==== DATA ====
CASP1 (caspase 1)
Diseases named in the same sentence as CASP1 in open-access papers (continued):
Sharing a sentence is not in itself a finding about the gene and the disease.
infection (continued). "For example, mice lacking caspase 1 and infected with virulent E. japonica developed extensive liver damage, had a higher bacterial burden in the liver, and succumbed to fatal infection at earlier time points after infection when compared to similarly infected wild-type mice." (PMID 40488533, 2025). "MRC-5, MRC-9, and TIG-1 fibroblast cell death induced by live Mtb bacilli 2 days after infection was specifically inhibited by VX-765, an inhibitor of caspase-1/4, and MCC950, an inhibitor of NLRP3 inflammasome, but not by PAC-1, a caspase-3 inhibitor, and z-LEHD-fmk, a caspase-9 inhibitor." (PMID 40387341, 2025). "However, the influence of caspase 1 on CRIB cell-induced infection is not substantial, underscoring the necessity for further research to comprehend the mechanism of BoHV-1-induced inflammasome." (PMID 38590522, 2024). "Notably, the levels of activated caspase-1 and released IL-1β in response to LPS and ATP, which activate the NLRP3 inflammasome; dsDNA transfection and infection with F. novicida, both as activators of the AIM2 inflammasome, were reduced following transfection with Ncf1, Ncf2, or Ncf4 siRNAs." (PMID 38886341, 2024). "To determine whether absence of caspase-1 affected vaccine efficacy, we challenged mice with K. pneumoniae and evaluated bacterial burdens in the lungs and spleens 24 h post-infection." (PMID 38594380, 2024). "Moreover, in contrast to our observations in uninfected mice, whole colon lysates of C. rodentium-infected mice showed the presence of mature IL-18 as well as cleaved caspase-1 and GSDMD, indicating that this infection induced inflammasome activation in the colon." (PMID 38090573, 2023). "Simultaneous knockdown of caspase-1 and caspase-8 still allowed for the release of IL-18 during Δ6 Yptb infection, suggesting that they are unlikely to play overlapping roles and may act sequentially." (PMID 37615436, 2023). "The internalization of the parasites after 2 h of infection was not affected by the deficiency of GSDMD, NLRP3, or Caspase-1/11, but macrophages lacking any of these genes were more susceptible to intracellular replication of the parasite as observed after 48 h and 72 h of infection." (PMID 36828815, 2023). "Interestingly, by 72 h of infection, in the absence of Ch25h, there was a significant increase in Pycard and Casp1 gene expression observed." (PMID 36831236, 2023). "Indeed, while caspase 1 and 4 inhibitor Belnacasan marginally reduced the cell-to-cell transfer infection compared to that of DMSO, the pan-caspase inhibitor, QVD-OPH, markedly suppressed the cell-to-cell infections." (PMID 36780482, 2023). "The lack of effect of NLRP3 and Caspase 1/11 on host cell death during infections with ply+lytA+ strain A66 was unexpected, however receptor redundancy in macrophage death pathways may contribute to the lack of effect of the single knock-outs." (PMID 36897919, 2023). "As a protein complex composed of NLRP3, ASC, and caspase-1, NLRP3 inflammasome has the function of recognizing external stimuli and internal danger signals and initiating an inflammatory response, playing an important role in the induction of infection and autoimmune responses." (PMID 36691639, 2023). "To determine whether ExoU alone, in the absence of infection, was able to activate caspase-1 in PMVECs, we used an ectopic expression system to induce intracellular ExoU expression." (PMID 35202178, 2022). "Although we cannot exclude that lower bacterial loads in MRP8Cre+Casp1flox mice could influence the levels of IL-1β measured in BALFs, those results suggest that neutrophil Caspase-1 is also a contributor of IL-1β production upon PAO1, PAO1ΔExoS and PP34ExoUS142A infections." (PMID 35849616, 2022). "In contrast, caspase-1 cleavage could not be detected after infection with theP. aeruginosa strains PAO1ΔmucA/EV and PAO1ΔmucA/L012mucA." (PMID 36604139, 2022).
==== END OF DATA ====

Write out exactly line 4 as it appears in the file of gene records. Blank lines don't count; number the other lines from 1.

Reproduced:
infection (continued). "For example, mice lacking caspase 1 and infected with virulent E. japonica developed extensive liver damage, had a higher bacterial burden in the liver, and succumbed to fatal infection at earlier time points after infection when compared to similarly infected wild-type mice." (PMID 40488533, 2025). "MRC-5, MRC-9, and TIG-1 fibroblast cell death induced by live Mtb bacilli 2 days after infection was specifically inhibited by VX-765, an inhibitor of caspase-1/4, and MCC950, an inhibitor of NLRP3 inflammasome, but not by PAC-1, a caspase-3 inhibitor, and z-LEHD-fmk, a caspase-9 inhibitor." (PMID 40387341, 2025). "However, the influence of caspase 1 on CRIB cell-induced infection is not substantial, underscoring the necessity for further research to comprehend the mechanism of BoHV-1-induced inflammasome." (PMID 38590522, 2024). "Notably, the levels of activated caspase-1 and released IL-1β in response to LPS and ATP, which activate the NLRP3 inflammasome; dsDNA transfection and infection with F. novicida, both as activators of the AIM2 inflammasome, were reduced following transfection with Ncf1, Ncf2, or Ncf4 siRNAs." (PMID 38886341, 2024). "To determine whether absence of caspase-1 affected vaccine efficacy, we challenged mice with K. pneumoniae and evaluated bacterial burdens in the lungs and spleens 24 h post-infection." (PMID 38594380, 2024). "Moreover, in contrast to our observations in uninfected mice, whole colon lysates of C. rodentium-infected mice showed the presence of mature IL-18 as well as cleaved caspase-1 and GSDMD, indicating that this infection induced inflammasome activation in the colon." (PMID 38090573, 2023). "Simultaneous knockdown of caspase-1 and caspase-8 still allowed for the release of IL-18 during Δ6 Yptb infection, suggesting that they are unlikely to play overlapping roles and may act sequentially." (PMID 37615436, 2023). "The internalization of the parasites after 2 h of infection was not affected by the deficiency of GSDMD, NLRP3, or Caspase-1/11, but macrophages lacking any of these genes were more susceptible to intracellular replication of the parasite as observed after 48 h and 72 h of infection." (PMID 36828815, 2023). "Interestingly, by 72 h of infection, in the absence of Ch25h, there was a significant increase in Pycard and Casp1 gene expression observed." (PMID 36831236, 2023). "Indeed, while caspase 1 and 4 inhibitor Belnacasan marginally reduced the cell-to-cell transfer infection compared to that of DMSO, the pan-caspase inhibitor, QVD-OPH, markedly suppressed the cell-to-cell infections." (PMID 36780482, 2023). "The lack of effect of NLRP3 and Caspase 1/11 on host cell death during infections with ply+lytA+ strain A66 was unexpected, however receptor redundancy in macrophage death pathways may contribute to the lack of effect of the single knock-outs." (PMID 36897919, 2023). "As a protein complex composed of NLRP3, ASC, and caspase-1, NLRP3 inflammasome has the function of recognizing external stimuli and internal danger signals and initiating an inflammatory response, playing an important role in the induction of infection and autoimmune responses." (PMID 36691639, 2023). "To determine whether ExoU alone, in the absence of infection, was able to activate caspase-1 in PMVECs, we used an ectopic expression system to induce intracellular ExoU expression." (PMID 35202178, 2022). "Although we cannot exclude that lower bacterial loads in MRP8Cre+Casp1flox mice could influence the levels of IL-1β measured in BALFs, those results suggest that neutrophil Caspase-1 is also a contributor of IL-1β production upon PAO1, PAO1ΔExoS and PP34ExoUS142A infections." (PMID 35849616, 2022). "In contrast, caspase-1 cleavage could not be detected after infection with theP. aeruginosa strains PAO1ΔmucA/EV and PAO1ΔmucA/L012mucA." (PMID 36604139, 2022).